Headaches and Migraines

Headaches affect almost half of the population. Fifteen to twenty percent of all headaches arise from problems in the neck and are classified as “cervicogenic headache.” The most common trigger for cervicogenic headache is limited movement of the joints in your upper cervical spine. Normally, each of the joints in your neck move freely and independently. Sometimes, restrictions in the upper cervical spine initiate a painful cycle of stiffness, muscle tightness and joint inflammation. This may cause irritation to the sensitive nerves leading from your neck into the back of your head.

Cervicogenic headaches are most commonly one-sided, but occasionally may be present on both sides of the head. Pain often radiates from the base of your skull toward the top of your head and sometimes over your eyes. In rare instances, the pain may travel into your arm. These headache episodes may last from hours to days. The pain is continuous but fluctuating and is often described as “deep.”  You may also notice chronic neck tenderness and stiffness.

Cervicogenic headache symptoms may be triggered or reproduced by awkward movements and postures. The condition is more common in patients who have recently experienced trauma, especially a motor vehicle accident or an earlier concussion. The condition often affects middle-aged adults and is more common in women at a rate of four to one. Cervicogenic headaches are sometimes accompanied by poor posture, including a “slouched” or “forward head” posture.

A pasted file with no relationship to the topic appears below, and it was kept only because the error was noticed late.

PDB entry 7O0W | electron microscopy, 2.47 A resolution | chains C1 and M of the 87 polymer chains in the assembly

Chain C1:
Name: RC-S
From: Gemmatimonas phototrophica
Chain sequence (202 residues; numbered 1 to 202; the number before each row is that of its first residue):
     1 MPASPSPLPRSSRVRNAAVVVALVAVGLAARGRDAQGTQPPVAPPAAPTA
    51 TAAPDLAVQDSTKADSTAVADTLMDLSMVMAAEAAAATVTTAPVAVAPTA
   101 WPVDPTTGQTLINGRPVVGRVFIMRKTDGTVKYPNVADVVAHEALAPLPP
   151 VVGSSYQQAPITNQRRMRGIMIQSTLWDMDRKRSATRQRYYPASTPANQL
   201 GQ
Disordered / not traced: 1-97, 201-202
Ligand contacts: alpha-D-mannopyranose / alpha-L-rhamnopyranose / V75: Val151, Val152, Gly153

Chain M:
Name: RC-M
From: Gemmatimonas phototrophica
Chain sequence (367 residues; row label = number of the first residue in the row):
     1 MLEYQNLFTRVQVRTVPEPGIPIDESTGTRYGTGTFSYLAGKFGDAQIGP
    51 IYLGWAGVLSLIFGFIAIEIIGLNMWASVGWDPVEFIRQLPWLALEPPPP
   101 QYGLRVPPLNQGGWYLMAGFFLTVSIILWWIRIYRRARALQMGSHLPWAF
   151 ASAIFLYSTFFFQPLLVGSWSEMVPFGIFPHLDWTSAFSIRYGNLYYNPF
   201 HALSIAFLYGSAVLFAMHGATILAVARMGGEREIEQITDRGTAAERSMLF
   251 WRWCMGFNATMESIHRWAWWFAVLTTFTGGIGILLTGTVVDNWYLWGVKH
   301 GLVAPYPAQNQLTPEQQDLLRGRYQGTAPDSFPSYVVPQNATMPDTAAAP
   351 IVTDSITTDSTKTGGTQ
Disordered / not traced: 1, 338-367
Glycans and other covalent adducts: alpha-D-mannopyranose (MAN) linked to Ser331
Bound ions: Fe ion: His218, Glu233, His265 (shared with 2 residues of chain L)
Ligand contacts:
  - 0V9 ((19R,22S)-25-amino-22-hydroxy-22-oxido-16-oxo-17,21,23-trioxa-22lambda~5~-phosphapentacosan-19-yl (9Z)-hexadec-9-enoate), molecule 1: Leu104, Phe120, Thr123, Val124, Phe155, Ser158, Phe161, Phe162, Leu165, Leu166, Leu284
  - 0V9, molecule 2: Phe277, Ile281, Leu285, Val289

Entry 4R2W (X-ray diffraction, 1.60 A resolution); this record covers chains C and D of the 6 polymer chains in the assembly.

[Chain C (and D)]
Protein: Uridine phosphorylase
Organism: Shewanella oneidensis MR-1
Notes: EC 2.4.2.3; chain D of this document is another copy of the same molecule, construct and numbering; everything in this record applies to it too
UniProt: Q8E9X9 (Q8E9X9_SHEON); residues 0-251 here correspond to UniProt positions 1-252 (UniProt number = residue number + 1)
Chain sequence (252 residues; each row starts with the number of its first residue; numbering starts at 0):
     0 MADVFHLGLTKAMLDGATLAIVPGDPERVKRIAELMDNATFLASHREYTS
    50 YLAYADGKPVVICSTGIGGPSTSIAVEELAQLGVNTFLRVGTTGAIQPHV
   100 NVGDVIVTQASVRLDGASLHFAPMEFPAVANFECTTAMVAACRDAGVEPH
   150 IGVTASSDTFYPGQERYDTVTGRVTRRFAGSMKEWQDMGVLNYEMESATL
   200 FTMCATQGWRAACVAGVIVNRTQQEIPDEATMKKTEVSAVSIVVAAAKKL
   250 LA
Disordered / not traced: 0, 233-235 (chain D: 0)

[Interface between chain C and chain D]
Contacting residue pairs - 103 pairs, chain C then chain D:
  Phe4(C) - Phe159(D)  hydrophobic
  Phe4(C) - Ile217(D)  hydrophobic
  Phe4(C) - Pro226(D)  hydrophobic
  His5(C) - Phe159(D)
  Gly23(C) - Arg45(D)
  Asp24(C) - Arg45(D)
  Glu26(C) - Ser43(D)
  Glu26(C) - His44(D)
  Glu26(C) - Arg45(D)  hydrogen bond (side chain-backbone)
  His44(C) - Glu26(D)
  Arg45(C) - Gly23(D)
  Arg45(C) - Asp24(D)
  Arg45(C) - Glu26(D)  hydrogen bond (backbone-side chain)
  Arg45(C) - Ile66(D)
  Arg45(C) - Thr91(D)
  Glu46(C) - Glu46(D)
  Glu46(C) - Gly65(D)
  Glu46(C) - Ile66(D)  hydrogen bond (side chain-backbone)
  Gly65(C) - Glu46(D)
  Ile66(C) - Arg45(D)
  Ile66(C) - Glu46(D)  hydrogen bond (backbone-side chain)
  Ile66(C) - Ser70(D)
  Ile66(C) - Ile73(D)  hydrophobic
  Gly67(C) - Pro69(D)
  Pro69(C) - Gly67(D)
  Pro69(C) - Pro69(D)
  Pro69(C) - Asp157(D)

Be sure to tell us if you notice your headaches are becoming progressively worse over time, if you experience sudden onset of a severe headache, a new or unfamiliar headache, or if you notice significant neck stiffness, rash, numbness or tingling on your face, light-headedness, dizziness, loss of consciousness, difficulty speaking, difficulty swallowing, difficulty walking, nausea, numbness radiating into your arms or legs, or fever.

Being dehydrated can aggravate or cervicogenic headaches.  Make sure that you are drinking 6-8 glasses of water each day, more in hot weather or when you’ve been sweating. Since cervicogenic headaches result from a mechanical problem, medicines are often ineffective. Fortunately, our office has several tools to help solve this problem.

Our treatment options:

  • Spinal adjustment

  • Electrical stimulation or spinalator

  • Muscle work and stretching

  • Exercises

  • Acupuncture